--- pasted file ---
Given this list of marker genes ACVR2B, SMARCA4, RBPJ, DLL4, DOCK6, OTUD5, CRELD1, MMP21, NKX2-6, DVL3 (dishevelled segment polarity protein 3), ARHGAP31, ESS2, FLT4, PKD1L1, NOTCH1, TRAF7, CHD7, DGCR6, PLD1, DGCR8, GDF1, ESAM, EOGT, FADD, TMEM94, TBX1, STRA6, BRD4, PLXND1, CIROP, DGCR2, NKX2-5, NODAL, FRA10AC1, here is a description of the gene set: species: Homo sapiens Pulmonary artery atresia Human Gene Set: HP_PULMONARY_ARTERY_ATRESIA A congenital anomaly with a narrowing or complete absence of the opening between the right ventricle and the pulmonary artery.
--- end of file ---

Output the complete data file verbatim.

Given this list of marker genes ACVR2B, SMARCA4, RBPJ, DLL4, DOCK6, OTUD5, CRELD1, MMP21, NKX2-6, DVL3 (dishevelled segment polarity protein 3), ARHGAP31, ESS2, FLT4, PKD1L1, NOTCH1, TRAF7, CHD7, DGCR6, PLD1, DGCR8, GDF1, ESAM, EOGT, FADD, TMEM94, TBX1, STRA6, BRD4, PLXND1, CIROP, DGCR2, NKX2-5, NODAL, FRA10AC1, here is a description of the gene set: species: Homo sapiens Pulmonary artery atresia Human Gene Set: HP_PULMONARY_ARTERY_ATRESIA A congenital anomaly with a narrowing or complete absence of the opening between the right ventricle and the pulmonary artery.